Here’s Dying Light 2 without raytracing – i.e. RTX Off.


And here it is – RTX On.


And yeah, the difference is massive. From what we can tell stuff like global illumination applied to direct and indirect light sources and shadows give it all a very different look ala what we found in Metro Exodus. This screenshot is a weird example to use, as it showcases a vastly brighter image. Albeit one with more realistic lighting.

“Dying Light 2 pushes the boundaries of gaming technology with our implementation of ray tracing," said Pawel Rohleder, Techland’s CTO. “Not only will it dramatically enhance the visuals and immersion, it will enhance the player’s experience as they explore the vast open-world.”

More details on how the tech will utilise the tech will be announced at a later date. Regarding Vampire: The Masquerade- Bloodlines 2, another highly anticipated RPG release – it will utilise the technology mainly for reflections.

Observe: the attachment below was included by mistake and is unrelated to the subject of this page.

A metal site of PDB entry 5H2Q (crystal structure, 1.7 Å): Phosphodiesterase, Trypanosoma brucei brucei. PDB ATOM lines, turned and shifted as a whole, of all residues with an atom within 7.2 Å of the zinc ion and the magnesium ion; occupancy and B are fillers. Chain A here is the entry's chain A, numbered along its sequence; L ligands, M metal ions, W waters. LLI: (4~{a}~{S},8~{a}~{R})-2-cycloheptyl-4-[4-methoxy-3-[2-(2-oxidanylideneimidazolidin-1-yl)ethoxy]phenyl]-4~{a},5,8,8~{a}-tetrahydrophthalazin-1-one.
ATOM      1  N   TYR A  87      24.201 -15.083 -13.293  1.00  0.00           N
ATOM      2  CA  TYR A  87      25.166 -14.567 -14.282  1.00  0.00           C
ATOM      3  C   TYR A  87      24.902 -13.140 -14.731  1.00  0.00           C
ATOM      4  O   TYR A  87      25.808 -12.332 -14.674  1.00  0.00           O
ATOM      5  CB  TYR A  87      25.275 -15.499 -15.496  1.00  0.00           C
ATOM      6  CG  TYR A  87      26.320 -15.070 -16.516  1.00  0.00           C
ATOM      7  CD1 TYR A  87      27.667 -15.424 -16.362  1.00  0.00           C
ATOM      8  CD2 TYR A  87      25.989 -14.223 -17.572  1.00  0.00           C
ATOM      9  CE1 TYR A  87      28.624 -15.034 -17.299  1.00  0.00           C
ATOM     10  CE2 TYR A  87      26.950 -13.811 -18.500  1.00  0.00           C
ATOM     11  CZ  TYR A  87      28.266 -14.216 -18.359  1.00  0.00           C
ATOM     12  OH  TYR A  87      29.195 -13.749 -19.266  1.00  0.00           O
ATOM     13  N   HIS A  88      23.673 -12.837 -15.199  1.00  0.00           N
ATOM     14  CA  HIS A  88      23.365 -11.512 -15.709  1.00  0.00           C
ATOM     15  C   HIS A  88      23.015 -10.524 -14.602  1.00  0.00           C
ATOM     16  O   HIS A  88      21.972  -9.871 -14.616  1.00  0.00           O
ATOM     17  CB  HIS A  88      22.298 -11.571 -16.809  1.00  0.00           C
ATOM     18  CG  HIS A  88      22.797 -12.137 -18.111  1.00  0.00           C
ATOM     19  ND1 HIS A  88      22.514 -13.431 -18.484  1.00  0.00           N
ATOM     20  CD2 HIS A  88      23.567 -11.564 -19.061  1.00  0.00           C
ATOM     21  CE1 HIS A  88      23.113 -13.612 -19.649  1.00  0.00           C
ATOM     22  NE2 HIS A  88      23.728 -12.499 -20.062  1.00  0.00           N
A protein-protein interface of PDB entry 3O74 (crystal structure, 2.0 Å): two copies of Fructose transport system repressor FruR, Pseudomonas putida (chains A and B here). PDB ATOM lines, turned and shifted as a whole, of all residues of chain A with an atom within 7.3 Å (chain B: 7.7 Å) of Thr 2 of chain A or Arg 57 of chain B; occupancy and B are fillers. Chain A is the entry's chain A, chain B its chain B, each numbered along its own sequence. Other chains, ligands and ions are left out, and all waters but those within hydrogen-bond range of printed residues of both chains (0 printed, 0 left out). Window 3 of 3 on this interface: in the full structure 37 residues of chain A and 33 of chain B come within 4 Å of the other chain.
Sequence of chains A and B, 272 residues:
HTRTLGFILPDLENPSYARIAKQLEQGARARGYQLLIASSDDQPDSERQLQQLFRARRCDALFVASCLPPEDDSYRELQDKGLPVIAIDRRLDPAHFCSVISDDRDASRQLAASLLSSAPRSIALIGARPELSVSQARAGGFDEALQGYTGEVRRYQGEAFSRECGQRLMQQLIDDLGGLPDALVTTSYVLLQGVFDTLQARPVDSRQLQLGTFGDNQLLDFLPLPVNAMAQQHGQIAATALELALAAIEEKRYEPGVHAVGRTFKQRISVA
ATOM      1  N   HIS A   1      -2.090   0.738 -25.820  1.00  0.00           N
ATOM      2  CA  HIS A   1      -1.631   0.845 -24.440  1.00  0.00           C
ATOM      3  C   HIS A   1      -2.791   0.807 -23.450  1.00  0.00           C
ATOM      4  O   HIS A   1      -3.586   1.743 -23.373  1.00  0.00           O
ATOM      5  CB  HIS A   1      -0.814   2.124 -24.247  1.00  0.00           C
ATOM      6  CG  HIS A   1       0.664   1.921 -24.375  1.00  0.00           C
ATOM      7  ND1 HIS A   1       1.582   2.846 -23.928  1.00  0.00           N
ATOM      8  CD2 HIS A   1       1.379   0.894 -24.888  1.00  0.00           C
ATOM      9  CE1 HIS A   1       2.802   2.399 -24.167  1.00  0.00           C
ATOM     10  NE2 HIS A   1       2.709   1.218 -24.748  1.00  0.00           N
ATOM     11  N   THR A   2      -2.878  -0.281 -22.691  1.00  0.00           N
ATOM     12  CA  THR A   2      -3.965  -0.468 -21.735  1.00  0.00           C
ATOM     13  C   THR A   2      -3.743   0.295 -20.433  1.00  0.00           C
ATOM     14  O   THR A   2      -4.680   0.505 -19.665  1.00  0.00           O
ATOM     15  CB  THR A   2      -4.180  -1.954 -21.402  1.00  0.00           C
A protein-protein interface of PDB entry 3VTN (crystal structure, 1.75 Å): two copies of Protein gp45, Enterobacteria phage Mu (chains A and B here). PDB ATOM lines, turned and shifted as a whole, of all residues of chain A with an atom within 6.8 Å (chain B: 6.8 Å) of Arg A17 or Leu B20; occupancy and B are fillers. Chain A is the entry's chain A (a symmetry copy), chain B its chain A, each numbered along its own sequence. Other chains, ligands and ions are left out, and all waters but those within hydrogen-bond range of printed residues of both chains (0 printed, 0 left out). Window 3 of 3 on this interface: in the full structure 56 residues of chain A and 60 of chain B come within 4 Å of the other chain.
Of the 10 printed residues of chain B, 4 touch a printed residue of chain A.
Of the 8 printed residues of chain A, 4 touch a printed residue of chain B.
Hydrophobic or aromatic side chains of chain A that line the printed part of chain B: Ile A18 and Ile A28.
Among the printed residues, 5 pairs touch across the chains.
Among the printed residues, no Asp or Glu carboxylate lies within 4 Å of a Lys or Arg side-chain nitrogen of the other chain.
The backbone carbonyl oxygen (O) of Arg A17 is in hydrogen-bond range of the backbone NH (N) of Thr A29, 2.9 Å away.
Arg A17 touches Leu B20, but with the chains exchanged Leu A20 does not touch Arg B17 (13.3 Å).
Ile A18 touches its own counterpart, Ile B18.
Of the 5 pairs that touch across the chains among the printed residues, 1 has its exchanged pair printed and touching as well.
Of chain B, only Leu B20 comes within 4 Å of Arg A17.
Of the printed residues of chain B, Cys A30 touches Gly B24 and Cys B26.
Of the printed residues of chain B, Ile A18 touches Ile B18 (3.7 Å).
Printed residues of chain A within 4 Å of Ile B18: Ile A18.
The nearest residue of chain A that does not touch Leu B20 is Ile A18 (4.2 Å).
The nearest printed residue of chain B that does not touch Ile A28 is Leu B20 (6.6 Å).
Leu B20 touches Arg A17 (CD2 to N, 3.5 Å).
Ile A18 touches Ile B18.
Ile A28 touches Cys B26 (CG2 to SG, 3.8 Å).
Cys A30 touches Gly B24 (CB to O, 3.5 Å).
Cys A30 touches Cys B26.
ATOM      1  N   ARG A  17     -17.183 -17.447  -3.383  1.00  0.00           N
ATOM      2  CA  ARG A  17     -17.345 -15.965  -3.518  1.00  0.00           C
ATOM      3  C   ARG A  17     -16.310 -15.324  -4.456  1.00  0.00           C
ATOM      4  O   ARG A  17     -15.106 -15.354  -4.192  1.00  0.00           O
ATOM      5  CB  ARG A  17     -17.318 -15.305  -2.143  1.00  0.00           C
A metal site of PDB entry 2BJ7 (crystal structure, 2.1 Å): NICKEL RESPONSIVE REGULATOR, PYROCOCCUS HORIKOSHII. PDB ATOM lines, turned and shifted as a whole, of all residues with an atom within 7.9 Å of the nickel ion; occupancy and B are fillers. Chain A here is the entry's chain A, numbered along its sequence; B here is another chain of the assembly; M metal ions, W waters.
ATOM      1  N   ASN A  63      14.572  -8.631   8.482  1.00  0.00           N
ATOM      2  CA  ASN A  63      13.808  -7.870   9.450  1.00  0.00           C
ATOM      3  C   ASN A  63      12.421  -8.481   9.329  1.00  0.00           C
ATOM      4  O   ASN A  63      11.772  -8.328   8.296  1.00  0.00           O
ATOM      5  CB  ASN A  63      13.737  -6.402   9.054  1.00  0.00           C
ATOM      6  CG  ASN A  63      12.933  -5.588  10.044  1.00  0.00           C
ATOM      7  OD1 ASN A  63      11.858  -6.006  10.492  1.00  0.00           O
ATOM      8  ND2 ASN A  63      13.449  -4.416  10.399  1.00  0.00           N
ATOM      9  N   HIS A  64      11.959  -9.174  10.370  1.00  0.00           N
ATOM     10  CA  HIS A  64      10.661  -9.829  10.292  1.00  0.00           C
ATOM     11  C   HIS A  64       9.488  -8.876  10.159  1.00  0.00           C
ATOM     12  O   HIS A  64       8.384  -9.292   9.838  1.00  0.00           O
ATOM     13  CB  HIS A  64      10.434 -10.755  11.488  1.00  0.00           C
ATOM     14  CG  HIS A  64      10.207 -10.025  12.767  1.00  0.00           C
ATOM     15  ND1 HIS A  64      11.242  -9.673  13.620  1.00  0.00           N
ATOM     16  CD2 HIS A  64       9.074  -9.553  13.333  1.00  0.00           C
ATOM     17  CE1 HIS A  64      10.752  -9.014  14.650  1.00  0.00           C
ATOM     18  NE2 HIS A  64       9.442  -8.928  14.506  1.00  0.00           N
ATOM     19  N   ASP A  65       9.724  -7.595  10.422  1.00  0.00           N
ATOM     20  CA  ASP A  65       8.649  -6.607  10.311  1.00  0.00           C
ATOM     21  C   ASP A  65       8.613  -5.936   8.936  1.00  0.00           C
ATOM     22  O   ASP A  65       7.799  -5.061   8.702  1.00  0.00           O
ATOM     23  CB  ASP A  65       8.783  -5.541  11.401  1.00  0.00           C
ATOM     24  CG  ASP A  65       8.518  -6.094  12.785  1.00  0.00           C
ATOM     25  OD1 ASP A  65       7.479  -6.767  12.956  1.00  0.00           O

Here’s how it all looks – in RTX Off and RTX On form via a fancy new trailer.



Both Dying Light 2 and Vampire: The Masquerade- Bloodlines 2 are due for release in the first half of 2020.

Thursday, 4 July 2019
Post by Steve Farrelly @ 04:41pm 04/07/19 | 0 Comments
Which is to say, we eloquently suggested that phrasing ourselves, but given our history with Mad Max in general, it shouldn't be a stretch to think we try and find a way to tie the seminal Aussie franchise to most things, especially where videgames depicting the End of Days are concerned.

The phrase itself came up during an interview with producer Kornel Jaskula when we were dissecting the upcoming sequel's parkour playground, aptly titled The City. Its functionality and freeform use of debris and old technology simply sings Mad Max, while its European backdrop gave rise to the "renaissance" part of the phrase, and Jaskula was pleasantly respondent to mash-up of words to describe the game.

"Yeah, yeah! Of course that was our goal,” he says almost jumping out of his seat at the phrasing. “Humanity lost it's war to the infected. So we knew that [the game-world] had to be multicultural; it's somewhere in Europe because we wanted it to be a mix of cities we know, and for us it was a perfect setting for the game with the architecture; the medieval buildings correspond [with] what we call ‘Modern Dark Ages’.”